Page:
Give the gift of Canadian legacy

Canadian athletes work incredibly hard to achieve their goals on the field or rink, but sometimes the biggest challenges happen after training is over for the day. Securing funding for equipment, competitions or training space can be huge obstacles for athletes who are just starting out.

  • Nov. 19, 2008 12:00 p.m.

(NC)—Canadian athletes work incredibly hard to achieve their goals on the field or rink, but sometimes the biggest challenges happen after training is over for the day. Securing funding for equipment, competitions or training space can be huge obstacles for athletes who are just starting out.

“As a developing athlete, it can be hard to get recognition and funding,” says Courtney Condie, a Taekwondo athlete from Ontario. “I have pre-carded status, so companies are less likely to invest in me – even though I need the money to enter international competitions to become carded and compete in the Olympic Games. It’s kind of a catch-22.”

That’s where long time Olympic sponsor Petro-Canada comes in. They have a 20 year legacy of supporting developing athletes and their coaches, dating back to their support of the Calgary Olympic Winter Games in 1988. To celebrate the Olympic Games, Petro-Canada created commemorative glasses which were sold at their retail service stations. These glasses became wildly popular, ultimately resulting in over 50 million glasses sold.

The money from the glassware sales was used to create the Petro-Canada Olympic Torch Scholarship Fund (OTSF), and was earmarked for developing, pre-carded athletes. Since 1988, over $6 million in scholarships has been given to over 2,000 athletes and coaches. The OTSF, now renamed the Fueling Athlete and Coaching Excellence (FACE) program, is one of the largest sources of private sport-related funding in Canada.

“For 20 years, we’ve been helping developing Canadian athletes achieve their Olympic dreams,” says Steven Keith, director of Olympic and Community Partnerships at Petro-Canada. “We’re incredibly proud of our legacy of helping young Canadians.”

With the Vancouver 2010 Olympic and Paralympic Winter Games in Canada’s own backyard, Petro-Canada is marking the occasion with a new set of commemorative glassware. The set includes the 16 oz. general purpose glass, a 14 oz. tumbler, a 13 oz. mug and a 20 oz. pilsner style glass. Reminiscent of an ice carving, each glass is clear with the Olympic Games logo embossed on one side, and an etching of an individual and a tree on the other. With a portion of the proceeds going towards supporting the Olympic Winter Games in Vancouver, this is one holiday gift that truly gives back.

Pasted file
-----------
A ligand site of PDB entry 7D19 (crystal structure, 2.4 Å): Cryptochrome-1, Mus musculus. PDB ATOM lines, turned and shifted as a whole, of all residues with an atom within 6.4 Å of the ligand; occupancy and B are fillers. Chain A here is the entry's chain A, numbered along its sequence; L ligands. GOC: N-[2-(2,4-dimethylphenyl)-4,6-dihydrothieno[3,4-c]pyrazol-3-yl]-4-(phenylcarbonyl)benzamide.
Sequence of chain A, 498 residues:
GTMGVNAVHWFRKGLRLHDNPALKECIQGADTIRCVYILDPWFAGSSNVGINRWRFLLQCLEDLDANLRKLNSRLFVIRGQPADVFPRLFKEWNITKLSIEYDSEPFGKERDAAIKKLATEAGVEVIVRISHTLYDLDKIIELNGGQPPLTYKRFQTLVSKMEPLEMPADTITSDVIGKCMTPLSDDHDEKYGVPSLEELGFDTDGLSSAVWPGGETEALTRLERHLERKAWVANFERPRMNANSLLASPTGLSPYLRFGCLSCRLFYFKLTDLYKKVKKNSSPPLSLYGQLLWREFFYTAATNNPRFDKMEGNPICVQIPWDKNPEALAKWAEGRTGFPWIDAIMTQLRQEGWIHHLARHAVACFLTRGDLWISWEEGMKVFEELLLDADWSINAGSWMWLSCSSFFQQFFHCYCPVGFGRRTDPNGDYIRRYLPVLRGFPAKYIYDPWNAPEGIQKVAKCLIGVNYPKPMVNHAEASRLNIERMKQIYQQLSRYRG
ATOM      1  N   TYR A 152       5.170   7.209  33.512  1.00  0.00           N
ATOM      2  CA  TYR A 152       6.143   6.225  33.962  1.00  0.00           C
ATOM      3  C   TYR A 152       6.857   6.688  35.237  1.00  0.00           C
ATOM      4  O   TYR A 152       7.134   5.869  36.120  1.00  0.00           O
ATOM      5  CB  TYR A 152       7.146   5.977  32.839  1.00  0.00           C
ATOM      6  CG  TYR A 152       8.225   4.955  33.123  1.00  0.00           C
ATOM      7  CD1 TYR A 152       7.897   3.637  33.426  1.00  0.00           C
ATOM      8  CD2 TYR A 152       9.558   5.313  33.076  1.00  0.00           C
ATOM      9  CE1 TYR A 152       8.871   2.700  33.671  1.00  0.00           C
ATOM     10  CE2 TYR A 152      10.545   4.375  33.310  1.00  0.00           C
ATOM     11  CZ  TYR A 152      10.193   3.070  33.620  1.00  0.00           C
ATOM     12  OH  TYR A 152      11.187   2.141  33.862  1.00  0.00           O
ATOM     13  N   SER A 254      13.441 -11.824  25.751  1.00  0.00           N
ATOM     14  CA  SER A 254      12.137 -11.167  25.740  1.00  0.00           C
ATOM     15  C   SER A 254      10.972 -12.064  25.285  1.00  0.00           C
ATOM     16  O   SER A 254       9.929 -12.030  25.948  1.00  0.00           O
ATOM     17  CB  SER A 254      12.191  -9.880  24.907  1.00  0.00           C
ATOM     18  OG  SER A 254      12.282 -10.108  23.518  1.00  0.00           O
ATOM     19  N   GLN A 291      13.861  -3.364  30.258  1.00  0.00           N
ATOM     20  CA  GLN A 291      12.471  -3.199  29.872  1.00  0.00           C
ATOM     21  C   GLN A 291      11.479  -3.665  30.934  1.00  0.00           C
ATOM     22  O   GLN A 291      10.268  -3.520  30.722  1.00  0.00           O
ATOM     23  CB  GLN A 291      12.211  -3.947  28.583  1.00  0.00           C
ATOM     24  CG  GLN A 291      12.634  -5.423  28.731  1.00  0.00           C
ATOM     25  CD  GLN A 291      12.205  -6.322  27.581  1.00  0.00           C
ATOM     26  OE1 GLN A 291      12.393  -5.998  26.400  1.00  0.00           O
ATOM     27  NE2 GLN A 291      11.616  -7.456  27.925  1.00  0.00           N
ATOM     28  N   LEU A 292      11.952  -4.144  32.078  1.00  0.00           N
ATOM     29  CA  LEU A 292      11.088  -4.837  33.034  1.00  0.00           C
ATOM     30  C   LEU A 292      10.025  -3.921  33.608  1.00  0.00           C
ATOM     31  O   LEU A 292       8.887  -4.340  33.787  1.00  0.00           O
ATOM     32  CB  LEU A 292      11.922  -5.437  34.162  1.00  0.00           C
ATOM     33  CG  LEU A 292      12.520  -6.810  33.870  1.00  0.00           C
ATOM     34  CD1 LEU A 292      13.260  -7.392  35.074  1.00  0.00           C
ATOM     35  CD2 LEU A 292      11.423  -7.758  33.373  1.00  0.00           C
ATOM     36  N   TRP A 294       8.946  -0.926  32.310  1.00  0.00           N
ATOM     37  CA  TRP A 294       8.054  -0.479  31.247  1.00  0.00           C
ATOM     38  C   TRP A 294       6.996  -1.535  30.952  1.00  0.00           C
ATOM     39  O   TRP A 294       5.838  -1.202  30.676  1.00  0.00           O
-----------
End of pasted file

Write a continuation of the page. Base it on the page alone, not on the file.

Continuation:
Just Posted

Ponoka Agricultural Society Bench Show winners, photos

The Ponoka Agricultural Society’s annual Bench Show was held at the Ponoka… Continue reading

The Ponoka Little League girls softball team win bronze

Ponoka defeated Calgary 17-2 in Canadian Little League playoffs

Ponoka Aquaplex will be closed from Aug. 25 to Sept. 30.

Many improvements planned for Ponoka pool

Ponoka County agrees to next step for Rimbey Agrim

Full time manager will help Rimbey Agrim Centre’s financial stability

Disney Plus to launch in Canada in November

Analysts say latest streaming service may escalate cord cutting

Panel to review impacts of safe injection sites in Alberta

It will look at crime rates, social order and property values, and not harm reduction or housing

Five suspects arrested by Leduc RCMP with help of Wetaskiwin and Maskwacis

Leduc RCMP work with Maskwacis and Wetaskiwin RCMP to make arrests

Elections Canada to assess ‘partisan’ climate change rhetoric case by case

People’s Party of Canada Leader Maxime Bernier has said climate change is not an emergency nor caused by human

PHOTOS: 5th Annual Alix rodeo bucks the competition

Cowboys and cowgirls risked it all at the Alix Rodeo

Wetaskiwin RCMP arrest two in Camrose after report of suspicious persons

Fugitives try to flee on ATVS, one allegedly steals police car

Canada ‘disappointed’ terror suspect’s British citizenship revoked

Jack Letts, who was dubbed “Jihadi Jack” by the U.K. media, has been detained in a Kurdish prison for about two years

Most Read